Paper Box Useless Machine

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About: Make it yourself if you cannot buy one!

This instructables show how to use a paper box, a toggle switch and a tiny servo to build a useless machine.

Step 1: What Is Useless Machine?

Useless machine in general means self-switch-off machine. I don't know who invented it but I known it from Japanese forum post many years ago. I can find someone post useless machine video in Youtube since 2005, but I know useless machine is much older than Youtube!

Update

Thanks for TinkerJim information:

As to the origin of the UM, Marvin Minsky and Claude Shannon, while working at Bell Labs in the early 1950’s, conceived and made the first UM, which they referred to at the time as the Ultimate Machine.

Step 2: Why Paper Box?

If you google useless machine, you can find most of their box made from wood or acrylic board. It is because this machine look simple but require a fair precise and high torque mechanics interaction.

This instructables use 2 3D design parts simplified these requirements:

  1. the 3D printed base combine the switch and the servo precisely, so that you can have more choice on box materials, e.g. paper box
  2. the 3D printed arm extend the servo to just touch the top of the switch, it can utilise all servo torque to turn the switch off

Step 3: Preparation

Paper Box

Any box larger than 6 cm x 6 cm x 6 cm should be ok.

Toggle Switch

A mini panel mount SPDT toggle switch.

Tiny Servo

This time I am using the most popular and also may be the cheapest servo, SG90.

MCU

The logic of Useless Machine is fairly simple, only 2.x KB in size. Almost all arduino board can do the job even ATtiny45/85.

Others

A tiny breadboard, some DuPont connector wires, a 5V/6V power source e.g. 4 x AA battery pack.

Note:

This useless machine only use servo and toggle switch packaged screws and bot, no extra screws, nuts and bots required.

Step 4: Print the 3D Parts

Download and print the 3D parts:

https://www.thingiverse.com/thing:3226237

Step 5: Fix Servo on the Base

Use servo packaged screws fix the servo on the 3D printed base.

Step 6: Fix Toggle Switch Into the Base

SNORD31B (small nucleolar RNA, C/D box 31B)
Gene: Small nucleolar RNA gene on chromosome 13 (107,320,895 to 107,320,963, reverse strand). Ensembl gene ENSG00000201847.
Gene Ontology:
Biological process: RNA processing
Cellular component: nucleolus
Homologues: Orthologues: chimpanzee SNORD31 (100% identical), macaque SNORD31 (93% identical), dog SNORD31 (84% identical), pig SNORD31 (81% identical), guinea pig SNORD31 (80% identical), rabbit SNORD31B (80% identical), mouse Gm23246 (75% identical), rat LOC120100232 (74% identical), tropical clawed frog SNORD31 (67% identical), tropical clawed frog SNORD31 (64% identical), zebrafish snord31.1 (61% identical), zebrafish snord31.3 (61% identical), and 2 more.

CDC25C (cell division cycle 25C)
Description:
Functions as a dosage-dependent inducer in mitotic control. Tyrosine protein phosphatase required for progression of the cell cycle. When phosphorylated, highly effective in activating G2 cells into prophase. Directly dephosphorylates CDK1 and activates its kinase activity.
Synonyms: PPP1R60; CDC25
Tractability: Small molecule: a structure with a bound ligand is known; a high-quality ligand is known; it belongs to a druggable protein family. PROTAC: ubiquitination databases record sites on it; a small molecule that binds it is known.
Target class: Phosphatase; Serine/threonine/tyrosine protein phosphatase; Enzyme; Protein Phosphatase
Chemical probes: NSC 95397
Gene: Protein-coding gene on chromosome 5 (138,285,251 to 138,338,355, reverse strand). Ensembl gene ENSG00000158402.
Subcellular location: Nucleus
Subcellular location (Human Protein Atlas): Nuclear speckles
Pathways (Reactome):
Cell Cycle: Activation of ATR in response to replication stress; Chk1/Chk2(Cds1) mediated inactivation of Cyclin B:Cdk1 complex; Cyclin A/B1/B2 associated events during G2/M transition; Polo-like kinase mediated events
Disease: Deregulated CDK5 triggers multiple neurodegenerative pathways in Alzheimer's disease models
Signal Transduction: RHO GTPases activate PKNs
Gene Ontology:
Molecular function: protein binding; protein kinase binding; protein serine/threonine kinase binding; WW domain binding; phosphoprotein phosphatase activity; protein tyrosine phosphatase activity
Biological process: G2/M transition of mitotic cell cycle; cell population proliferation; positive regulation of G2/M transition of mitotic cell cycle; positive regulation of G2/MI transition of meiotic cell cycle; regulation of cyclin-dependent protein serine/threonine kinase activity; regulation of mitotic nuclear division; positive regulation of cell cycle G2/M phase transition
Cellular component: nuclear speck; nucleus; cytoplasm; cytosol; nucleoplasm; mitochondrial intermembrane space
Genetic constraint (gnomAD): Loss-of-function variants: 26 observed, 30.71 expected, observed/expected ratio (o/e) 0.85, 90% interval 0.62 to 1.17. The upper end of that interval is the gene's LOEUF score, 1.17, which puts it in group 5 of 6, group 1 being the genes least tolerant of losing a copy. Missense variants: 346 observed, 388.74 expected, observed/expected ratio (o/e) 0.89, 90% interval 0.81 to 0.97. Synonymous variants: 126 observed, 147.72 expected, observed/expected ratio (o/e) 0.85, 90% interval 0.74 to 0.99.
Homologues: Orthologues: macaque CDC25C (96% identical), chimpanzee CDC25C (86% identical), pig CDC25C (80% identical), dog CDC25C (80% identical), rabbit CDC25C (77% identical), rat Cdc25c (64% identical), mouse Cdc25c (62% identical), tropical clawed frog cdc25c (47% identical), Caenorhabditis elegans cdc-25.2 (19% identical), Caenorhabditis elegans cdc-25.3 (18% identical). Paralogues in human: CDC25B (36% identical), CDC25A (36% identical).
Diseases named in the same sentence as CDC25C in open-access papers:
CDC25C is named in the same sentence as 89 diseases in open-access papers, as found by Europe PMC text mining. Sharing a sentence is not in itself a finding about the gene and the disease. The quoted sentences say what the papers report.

Put the toggle switch into the hole of the 3D printed base. Keep the fixing ring and bother later use.

Step 7: Install the Arm

The 3D printed arm can be integrated with the packaged servo arm and fix together with the same screw.

Note:

Before fix with screw, remember turn the servo to the most clockwise place and the arm not over the base surface.

Step 8: Cut a Small Cover

Cut a small part on the cover for the machine arm come out.

Step 9: Make a Toggle Switch Hole

Make a hole apart from the arm cover around 2.5 cm. The hole size should just fit the Toggle Switch, i.e. around 5.6 mm in diameter.

Step 10: Install Mechanical Part

Put the mechanical part into the box hole, put on the fixing ring and screw up the the bot. In long term, you can apply some double-side adhesive tape between the 3D printed base and the paper box to permanent fix it together.

Step 11: Program & Connect MCU

The Program is fairly simply:

#include <servo.h>
Servo myservo;
void setup() {
  myservo.attach(9);
  myservo.write(0);
  pinMode(2, INPUT_PULLUP);
}
void loop() {
  if (digitalRead(2) == LOW) {
    delay(700);
    myservo.write(180);
    delay(300);
    myservo.write(0);
  }
  delay(100);
}

Here are the connection summary:

Battery +ve -> MCU Vin    -> Servo +ve
Battery -ve -> MCU GND    -> Servo -ve        -> Toggle Switch Pin 1
               MCU GPIO 9 -> Servo Signal Pin
               MCU GPIO 2                     -> Toggle Switch Pin 2

Step 12: Enjoy!

If you think 1 set of toggle switch and servo is not enough, most of MCU can handle more digital input and operate more servo at the same time. Some MCU can handle 8 or even more Useless Machine units, depends on imagination how to make fun, enjoy!

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    2 Discussions

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    TinkerJim

    26 days ago

    You have come up with a very elegant way to make a Useless Machine (UM) ! Having the servo, arm, and switch in a self-contained unit makes it easy to convert just about any box into a smooth working UM. As to the origin of the UM, Marvin Minsky and Claude Shannon, while working at Bell Labs in the early 1950’s, conceived and made the first UM, which they referred to at the time as the Ultimate Machine.

    1 reply
    0
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    陳亮TinkerJim

    Reply 24 days ago

    Thx TinkerJim, I have updated the origin.